The shock of the September 11 attack on the US was felt strongly here at the pole. We followed all the news over the internet and shortwave (HF) radio. I have been able to listen to the Voice of America, the BBC and many other stations with news of the events as they unfolded with the exception of this weekend in which we experienced a very large polar cap absorption event caused by a large solar flare blocking HF radio communications. We had an all hands meeting to discuss the attack and set the flag atop the dome to half mast. flag at half mast [photo by C. Martin]
Well.....the sun finally rose on September 22 after 6 months. Although it is nice to see the sun again, I will miss the darkness, the beautiful auroras, stars, planets and satellites. The temperatures are still low this time of year. We were in the -90's F last week and today was near -80 F and winds up to 30 mph so the weather is still rather rough. The sunlight brings thoughts of getting ready to wrap up the year. There are many things to do and it is getting very busy. We must prepare the station for the opening and the first plane, many of us must write final reports and get ready to transition replacements as they arrive next month. For me, this means getting data ready for retrograde shipment, updating 10 Standard Operating Procedures and general laboratory organization. Late in October, everyone who lives in the dome will have to move out into the Jamesways in Summer Camp to make room for the new people. After a transition period of a week to 10 days, I will leave the ice for Christchurch, New Zealand in early November. It will be sad to leave all of the friends I have made here.
arches and dome [A. Coy] sunrise [C. Martin] me, the dome and skylab
South Pole Station
dome entrance drifted
Other Station Photos
Mary in skylab under-ice escape tunnel dave and jake with the cat [A. Coy] Jami in front of the elevated dormitory back side of dome [J.Kietzmann] marisat antenna[J.Kietzmann] Jack Nicolson at MAPO
I celebrated my 48th birthday at the pole during the last week of September.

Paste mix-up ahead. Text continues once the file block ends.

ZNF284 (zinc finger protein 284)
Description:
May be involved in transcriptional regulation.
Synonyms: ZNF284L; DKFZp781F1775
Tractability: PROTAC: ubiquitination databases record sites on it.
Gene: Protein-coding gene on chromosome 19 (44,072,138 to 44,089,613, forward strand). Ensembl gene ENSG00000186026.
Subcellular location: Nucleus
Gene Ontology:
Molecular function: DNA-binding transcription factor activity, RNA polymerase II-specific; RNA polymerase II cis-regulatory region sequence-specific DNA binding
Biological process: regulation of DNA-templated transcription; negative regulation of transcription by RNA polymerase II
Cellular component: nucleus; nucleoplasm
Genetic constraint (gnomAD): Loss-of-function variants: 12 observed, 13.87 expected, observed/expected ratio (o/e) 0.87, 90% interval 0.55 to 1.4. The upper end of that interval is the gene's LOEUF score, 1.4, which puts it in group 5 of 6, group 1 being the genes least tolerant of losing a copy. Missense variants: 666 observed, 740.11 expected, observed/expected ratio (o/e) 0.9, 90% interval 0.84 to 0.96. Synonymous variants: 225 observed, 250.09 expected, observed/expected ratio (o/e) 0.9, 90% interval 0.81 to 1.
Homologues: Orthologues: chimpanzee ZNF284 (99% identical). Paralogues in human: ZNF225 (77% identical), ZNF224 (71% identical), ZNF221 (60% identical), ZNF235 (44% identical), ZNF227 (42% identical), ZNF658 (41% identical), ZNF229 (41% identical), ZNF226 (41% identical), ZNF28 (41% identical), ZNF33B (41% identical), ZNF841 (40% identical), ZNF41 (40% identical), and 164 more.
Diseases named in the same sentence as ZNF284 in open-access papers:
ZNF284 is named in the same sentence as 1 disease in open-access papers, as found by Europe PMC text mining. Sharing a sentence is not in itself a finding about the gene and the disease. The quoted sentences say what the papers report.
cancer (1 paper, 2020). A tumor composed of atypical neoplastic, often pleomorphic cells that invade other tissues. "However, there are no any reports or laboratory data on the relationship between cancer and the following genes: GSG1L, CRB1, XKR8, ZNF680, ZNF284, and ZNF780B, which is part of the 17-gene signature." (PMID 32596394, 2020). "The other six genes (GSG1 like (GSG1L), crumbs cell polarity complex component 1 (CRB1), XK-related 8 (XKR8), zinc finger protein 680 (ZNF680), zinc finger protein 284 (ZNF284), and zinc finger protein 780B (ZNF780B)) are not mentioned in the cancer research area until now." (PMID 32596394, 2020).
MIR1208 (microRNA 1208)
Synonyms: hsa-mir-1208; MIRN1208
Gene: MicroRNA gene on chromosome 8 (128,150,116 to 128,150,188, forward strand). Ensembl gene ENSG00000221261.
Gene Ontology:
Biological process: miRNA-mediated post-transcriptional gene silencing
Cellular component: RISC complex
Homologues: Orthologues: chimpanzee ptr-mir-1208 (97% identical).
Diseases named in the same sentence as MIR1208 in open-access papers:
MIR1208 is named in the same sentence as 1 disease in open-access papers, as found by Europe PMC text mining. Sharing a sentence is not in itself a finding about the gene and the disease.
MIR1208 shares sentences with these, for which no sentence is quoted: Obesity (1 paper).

Mary and Jami built me a great "rocket ship" birthday cake because of my
previous work in rocket engineering. Jami also assembled a great birthday
card with lots of photos. I also got some great e-mail, photos and even
a birthday video clip from the States.
cake makers presenting me with my cake
Some people ask where we get our water. We melt ice. The main water supply
comes from the "Rod well". Heated water is pumped down under the ice into
a cavern formed by melt water which is removed. This cavern gets larger
as water is consumed. The current well is near the end of its service life
and is about 390 feet deep. When the well becomes too deep to work or freezes
over internally, then another is built. These wells can last a decade.
Other water for summer camp and hypertats is made from snow melters which
at each individual site.
Rod well building
inside Rod well building
LIVE VIDEO of the Station
A live video image of the station taken from the Atmospheric Research Laboratory is provided by NOAA/CMDL . It is only current when the communication satellites are in view. For satellite times see the south pole web site .
Also visit the "Save the Dome Website"
. The dome is scheduled to be removed once the new station is built
and many people would like to see it saved and relocated somewhere in the
NEXT MONTH..............First Aircraft
The South Pole Web Site
(only available when one of the satellites is up, about
9-12 hours per day)
Other Interesting Links